Do you think THE GAP is winning this round? Or what is causing this dull period? It seems to have started around the time that Radiohead became popular (early 90s) and is still going on…

    The best thing about trends is that they end, right?

    • Christopher Forte December 3, 2010 at 4:18 AM #

      Hey, Bird — appreciate your comment.

      It’s funny that you sent this to me, because yesterday I was jotting notes on a future entry about the marriage of music and fashion through the 20th century, and how powerful that relationship is (or rather, was). I was thinking that there are no performers (except Lady Gaga) that have a unique style.
      Or unique music, in so many cases (couldn’t agree more on that note, either)
      It IS boring as hell — though I don’t think the GAP has anything to do with it, since they can barely keep their heads above water as it is…

      You mentioned that you thought it started in the early 90s, and again, I totally agree with you — it did. Garage bands were a form of rebellion and the accompanying ‘grunge’ look, which was essentially a fringe anti-fashion movement that became mainstream, touted the integrity of the music over the pomp and flash that their predecessors had supposedly ‘sacrificed their creativity’ for.
      (Marc Jacobs’ “grunge” collection for Perry Ellis in the mid-90s brought it to the public eye. It also got him fired from Perry Ellis, but I’m convinced it was a calculated move on his part)
      Add to that the fact that right now in fashion and music, if it ain’t sexy it ain’t gonna sell, and that it’s really hard to be edgy-looking when you have only a square foot of fabric on your body, and hence you have the current dearth of style in the music industry.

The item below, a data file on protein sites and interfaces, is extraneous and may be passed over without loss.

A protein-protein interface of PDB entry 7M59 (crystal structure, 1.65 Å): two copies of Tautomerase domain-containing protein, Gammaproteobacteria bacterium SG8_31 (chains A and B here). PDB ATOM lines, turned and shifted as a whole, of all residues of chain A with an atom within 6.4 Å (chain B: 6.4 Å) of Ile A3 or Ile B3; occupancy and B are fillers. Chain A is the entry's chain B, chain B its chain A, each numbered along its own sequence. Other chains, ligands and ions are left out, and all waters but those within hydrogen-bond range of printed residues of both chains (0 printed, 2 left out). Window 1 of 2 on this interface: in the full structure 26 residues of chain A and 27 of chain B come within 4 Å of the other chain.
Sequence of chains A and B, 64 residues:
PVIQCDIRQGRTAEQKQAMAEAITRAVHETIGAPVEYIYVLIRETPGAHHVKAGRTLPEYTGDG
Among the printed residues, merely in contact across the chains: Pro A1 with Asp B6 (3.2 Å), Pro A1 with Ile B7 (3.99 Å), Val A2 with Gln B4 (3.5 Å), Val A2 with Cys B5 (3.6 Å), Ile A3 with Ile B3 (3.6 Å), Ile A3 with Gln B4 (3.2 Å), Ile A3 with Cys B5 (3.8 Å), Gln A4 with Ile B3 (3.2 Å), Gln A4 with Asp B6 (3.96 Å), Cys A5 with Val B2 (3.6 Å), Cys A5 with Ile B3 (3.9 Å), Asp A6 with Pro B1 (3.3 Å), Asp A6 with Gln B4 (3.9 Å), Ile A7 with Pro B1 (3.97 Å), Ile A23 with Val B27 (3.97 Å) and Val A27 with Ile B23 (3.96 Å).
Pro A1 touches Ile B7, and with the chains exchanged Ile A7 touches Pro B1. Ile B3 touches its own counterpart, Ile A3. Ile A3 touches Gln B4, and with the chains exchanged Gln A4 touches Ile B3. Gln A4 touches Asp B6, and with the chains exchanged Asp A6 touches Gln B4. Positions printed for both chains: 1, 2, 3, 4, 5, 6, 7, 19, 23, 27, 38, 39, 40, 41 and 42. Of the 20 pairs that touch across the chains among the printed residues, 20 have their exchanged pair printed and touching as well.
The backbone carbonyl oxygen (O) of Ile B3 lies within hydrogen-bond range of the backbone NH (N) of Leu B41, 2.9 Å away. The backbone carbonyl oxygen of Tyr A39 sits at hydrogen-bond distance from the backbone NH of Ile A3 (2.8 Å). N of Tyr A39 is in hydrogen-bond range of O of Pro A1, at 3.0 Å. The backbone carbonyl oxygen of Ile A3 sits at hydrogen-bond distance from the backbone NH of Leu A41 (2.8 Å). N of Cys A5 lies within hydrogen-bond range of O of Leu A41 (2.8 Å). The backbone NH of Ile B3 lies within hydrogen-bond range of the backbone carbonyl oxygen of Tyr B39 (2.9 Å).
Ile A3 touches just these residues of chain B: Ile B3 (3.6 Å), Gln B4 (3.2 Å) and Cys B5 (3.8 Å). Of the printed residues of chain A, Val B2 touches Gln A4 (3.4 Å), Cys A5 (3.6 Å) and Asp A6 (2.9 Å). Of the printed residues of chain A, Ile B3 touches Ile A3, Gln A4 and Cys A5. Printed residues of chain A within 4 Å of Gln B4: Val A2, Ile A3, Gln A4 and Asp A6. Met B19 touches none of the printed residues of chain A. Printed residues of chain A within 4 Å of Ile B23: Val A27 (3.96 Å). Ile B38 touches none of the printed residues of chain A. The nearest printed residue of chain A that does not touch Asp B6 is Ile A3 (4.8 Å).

But, mark my words, I think that we’re about to see some significant changes in the ‘look’ of the music industry within the next 5-6 years…
      Be well…

      • Jed December 3, 2010 at 3:19 PM #

        Don’t forget Grace Jones. While she may have her own very unique sense of style, you have to admire the thought and courage she puts into some outfits. Lady Gaga is simply following in her footsteps. Will.I.Am has launched his clothing line, and it features some unique pieces among the ever-so-popular cardigans and plaids that the rest of the world is pushing on us.

      • Christopher Forte December 3, 2010 at 6:58 PM #

        Oh, Grace is unquestionably at the top of my list, but I can’t help but log her in with the 80s stars that were making fashion and music at the same time. (Though I do have her recent release, Hurricane and it’s quite good.) Totally agree that Lady Gaga is following in her footsteps.
        As for celebrities and musicians launching their own clothing lines — I have really mixed feelings about that. I’m not really familiar with Will I. Am’s stuff, so can’t comment officially on it, but I sincerely dislike the idea of someone using their ‘celebrity status’ by putting their name on a clothing label that, I can absolutely positively guarantee you, they did not actually design. I’m very much a purist when it comes to that — either learn how to construct clothing or don’t call yourself a designer. Jessica Simpson & Lindsay Lohan, heed me !!!